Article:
Barry Soper: Top honour premature for McCaw

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This is going to sound like sacrilege, given our messianic obsession with rugby, but it's an observation genuinely made without malice. Rugby legend Ritchie McCaw's been inducted into the hallowed hall of this country's living greats.

There are just 20 seats available in the hall and McCaw, given his relative youth at 35, will likely be occupying one for many years to come. There is now just one vacancy, and they become available only after one of the incumbents shuffles off to be honoured in the afterlife, but with the oldest at 98 and a good number of them in their 80s turnover is assured.

McCaw's just under half the age of the person next to him, and there's a good reason for that.

The other 18 on the list have given a lifetime of service in the fields. There are several former Prime Ministers, religious and irreligious leaders like Cardinal Tom Williams and Lloyd Geering and Olympic great Murray Halberg - who went on to found the Foundation that bears his name and assists the physically disabled into sport.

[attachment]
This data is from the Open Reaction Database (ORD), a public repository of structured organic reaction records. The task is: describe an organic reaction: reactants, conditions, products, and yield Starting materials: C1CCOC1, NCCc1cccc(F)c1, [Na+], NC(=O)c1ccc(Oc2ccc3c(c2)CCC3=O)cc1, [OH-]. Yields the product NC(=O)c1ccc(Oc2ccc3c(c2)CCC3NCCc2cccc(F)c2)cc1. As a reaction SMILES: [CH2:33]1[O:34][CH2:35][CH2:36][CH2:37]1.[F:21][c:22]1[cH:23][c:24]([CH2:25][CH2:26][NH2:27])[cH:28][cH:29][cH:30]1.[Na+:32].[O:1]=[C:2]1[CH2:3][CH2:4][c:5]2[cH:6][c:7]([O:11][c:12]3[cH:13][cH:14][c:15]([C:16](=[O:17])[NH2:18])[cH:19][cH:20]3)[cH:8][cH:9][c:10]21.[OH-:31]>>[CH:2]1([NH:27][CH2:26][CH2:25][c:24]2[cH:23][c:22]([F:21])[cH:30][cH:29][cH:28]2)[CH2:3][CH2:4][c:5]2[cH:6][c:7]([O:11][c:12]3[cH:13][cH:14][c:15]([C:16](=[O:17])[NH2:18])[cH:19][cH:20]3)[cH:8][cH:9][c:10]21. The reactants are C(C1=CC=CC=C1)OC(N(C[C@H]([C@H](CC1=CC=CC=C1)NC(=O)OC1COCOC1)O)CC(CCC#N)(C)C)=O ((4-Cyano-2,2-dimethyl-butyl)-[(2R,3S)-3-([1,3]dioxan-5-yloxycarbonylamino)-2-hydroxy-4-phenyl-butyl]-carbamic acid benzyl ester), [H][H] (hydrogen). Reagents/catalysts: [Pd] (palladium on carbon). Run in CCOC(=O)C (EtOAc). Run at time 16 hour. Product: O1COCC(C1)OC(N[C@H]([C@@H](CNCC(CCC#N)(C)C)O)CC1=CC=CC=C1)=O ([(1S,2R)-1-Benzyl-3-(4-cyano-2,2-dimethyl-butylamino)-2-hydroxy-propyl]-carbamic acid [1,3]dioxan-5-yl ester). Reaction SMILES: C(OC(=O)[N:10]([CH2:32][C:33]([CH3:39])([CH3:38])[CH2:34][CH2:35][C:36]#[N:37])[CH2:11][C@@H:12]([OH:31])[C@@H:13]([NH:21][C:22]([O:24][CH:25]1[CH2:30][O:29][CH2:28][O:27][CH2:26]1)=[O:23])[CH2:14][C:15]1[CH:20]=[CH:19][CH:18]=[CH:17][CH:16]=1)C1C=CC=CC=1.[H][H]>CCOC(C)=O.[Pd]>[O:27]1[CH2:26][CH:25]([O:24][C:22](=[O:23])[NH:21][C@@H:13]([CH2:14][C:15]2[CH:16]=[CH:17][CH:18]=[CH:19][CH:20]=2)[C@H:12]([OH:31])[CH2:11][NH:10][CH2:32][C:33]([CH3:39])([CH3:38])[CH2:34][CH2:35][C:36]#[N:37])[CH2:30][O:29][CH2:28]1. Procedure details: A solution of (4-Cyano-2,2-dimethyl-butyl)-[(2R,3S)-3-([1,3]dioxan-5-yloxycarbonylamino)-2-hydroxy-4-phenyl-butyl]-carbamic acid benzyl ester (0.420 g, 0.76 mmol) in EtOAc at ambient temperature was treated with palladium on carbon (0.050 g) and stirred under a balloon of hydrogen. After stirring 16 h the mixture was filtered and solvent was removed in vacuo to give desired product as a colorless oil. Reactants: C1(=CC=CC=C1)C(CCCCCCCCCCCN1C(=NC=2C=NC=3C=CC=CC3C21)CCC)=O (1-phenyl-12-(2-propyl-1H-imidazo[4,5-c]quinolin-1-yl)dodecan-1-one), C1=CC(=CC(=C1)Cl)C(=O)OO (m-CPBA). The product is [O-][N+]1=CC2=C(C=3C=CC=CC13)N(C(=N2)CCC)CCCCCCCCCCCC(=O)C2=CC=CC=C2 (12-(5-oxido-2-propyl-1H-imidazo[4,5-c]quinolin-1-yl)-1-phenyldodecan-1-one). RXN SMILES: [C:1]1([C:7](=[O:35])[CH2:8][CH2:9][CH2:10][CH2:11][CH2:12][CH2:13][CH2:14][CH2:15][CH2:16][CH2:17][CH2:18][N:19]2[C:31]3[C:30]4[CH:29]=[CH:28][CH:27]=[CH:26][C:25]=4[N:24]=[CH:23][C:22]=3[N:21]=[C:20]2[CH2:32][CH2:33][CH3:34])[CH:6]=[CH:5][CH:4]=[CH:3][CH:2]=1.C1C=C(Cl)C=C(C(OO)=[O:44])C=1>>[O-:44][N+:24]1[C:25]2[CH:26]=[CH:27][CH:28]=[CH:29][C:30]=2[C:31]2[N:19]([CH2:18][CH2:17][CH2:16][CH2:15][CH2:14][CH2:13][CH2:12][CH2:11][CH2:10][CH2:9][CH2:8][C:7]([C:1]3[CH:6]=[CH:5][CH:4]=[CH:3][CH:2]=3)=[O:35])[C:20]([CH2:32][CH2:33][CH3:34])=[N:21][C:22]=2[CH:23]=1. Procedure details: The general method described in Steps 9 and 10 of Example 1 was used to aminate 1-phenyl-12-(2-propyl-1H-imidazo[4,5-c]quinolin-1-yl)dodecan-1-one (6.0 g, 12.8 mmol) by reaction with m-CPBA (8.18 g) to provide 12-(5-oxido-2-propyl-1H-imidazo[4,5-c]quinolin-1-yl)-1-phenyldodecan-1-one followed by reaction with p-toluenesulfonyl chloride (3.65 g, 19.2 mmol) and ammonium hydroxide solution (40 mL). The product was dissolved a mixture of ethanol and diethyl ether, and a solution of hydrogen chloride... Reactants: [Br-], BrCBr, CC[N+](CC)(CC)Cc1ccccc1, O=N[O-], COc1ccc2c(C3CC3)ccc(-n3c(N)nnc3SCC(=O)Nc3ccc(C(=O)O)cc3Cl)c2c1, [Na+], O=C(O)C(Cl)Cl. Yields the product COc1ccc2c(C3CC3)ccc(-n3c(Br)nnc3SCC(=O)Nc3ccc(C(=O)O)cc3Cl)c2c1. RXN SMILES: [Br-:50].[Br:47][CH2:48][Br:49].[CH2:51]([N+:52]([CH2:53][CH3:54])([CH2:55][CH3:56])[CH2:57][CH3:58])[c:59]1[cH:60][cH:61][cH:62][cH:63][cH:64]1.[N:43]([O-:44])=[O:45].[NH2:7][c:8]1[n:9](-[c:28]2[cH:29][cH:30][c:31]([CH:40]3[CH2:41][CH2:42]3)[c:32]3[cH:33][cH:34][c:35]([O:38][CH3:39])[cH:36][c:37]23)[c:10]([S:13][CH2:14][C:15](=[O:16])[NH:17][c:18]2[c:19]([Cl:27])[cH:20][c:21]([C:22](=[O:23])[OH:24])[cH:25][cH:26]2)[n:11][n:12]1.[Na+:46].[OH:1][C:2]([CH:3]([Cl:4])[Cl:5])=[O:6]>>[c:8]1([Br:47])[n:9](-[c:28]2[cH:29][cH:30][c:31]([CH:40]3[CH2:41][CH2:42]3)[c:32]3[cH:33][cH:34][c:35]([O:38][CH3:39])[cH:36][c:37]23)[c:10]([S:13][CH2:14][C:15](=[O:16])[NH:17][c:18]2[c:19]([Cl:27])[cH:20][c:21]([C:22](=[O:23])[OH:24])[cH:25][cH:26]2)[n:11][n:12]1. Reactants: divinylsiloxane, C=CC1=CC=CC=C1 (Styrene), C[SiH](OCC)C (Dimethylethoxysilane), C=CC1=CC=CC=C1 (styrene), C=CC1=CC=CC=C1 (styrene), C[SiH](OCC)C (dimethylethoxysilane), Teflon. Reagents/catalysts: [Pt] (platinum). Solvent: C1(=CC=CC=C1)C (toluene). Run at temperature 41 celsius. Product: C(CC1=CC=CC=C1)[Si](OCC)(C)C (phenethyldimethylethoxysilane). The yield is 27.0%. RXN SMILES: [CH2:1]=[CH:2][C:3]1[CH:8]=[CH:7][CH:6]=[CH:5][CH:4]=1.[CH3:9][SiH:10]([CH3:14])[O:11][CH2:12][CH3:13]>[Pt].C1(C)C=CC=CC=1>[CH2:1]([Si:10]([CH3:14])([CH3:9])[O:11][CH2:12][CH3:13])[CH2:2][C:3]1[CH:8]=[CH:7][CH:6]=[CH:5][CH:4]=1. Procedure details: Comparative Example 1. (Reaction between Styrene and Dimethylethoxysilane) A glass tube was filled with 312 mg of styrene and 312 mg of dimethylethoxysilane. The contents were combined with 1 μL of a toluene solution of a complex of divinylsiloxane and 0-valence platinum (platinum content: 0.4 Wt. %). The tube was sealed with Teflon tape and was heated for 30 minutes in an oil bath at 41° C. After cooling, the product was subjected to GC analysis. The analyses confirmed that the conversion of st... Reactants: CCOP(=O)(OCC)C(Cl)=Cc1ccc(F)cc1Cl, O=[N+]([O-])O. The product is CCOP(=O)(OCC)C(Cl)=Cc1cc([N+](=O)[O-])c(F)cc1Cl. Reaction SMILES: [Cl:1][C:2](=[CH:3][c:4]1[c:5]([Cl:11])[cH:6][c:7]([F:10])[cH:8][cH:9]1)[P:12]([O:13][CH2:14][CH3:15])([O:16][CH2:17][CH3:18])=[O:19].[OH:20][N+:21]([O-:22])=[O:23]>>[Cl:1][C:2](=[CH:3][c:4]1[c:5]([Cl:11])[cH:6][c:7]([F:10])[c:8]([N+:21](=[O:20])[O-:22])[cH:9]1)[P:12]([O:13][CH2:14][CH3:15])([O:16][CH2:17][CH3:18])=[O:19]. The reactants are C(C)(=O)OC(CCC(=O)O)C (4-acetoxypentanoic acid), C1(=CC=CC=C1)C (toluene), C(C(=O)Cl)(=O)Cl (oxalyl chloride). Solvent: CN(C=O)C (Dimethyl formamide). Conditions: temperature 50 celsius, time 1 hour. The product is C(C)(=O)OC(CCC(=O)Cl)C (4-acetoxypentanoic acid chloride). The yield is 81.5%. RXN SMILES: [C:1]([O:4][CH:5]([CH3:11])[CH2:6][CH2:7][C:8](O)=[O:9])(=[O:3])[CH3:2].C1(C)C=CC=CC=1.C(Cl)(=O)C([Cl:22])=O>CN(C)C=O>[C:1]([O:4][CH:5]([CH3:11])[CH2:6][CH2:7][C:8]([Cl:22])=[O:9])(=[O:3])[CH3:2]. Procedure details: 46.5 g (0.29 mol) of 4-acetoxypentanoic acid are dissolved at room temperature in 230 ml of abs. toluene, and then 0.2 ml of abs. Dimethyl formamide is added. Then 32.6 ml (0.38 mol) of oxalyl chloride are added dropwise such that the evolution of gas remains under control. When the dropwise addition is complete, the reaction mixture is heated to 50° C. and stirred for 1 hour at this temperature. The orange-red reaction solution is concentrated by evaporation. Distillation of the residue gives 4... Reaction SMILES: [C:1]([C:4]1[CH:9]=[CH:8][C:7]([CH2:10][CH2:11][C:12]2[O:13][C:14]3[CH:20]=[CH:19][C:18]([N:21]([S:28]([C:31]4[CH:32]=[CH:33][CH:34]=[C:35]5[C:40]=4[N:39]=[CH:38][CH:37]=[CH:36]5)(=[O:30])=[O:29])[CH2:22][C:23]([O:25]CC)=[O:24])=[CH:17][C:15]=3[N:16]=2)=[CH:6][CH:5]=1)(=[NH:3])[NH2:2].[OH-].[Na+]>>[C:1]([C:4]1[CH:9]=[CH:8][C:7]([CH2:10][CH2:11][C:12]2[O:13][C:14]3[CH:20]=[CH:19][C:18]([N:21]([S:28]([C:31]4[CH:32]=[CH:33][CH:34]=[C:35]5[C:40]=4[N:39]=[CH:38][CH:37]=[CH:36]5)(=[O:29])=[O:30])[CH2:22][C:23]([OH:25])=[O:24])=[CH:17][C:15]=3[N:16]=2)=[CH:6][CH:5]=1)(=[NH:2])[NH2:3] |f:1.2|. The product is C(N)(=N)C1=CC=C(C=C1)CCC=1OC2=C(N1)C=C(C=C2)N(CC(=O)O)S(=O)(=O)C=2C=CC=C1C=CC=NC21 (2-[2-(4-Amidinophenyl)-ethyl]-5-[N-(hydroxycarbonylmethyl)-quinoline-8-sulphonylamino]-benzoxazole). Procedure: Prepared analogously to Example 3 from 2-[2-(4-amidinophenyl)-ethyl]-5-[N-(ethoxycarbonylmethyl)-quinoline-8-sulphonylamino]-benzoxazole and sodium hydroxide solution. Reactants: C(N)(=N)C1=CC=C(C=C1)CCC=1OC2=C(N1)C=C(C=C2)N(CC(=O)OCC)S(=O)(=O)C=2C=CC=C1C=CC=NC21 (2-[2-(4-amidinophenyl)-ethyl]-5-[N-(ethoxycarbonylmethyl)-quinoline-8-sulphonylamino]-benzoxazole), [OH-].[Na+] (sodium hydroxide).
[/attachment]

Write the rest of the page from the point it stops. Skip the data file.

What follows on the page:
The former All Black captain certainly has an impressive record, which includes two Rugby World Cups and being the most capped player (148 first class matches) in rugby union history.

His biggest fan - other than his family of course- is John Key, who first offered him a knighthood after his fumbled, three-way handshake when we won the cup in 2011. In his 'aw shucks' sort of a way, McCaw said he was too young to carry the title Sir and that was still his feeling when it was offered again after the win last year.

But the PM wasn't going to be put off and now it's Ritchie McCaw ONZ, inducted yesterday on to the honours board of the most esteemed living Kiwis.

READ MORE: Richie McCaw receives NZ's highest honour

Other than playing scintillating rugger and recently participating in the gruelling 550 kilometre Godzone race with the Cure Kids team, his activity outside the game is just beginning.

There's little doubt this man will give a lot back to this country in good deeds, but surely we should first have seen the deeds, and what contribution he will make, before bestowing this country's highest accolade on him.

Curmudgeon or common sense?

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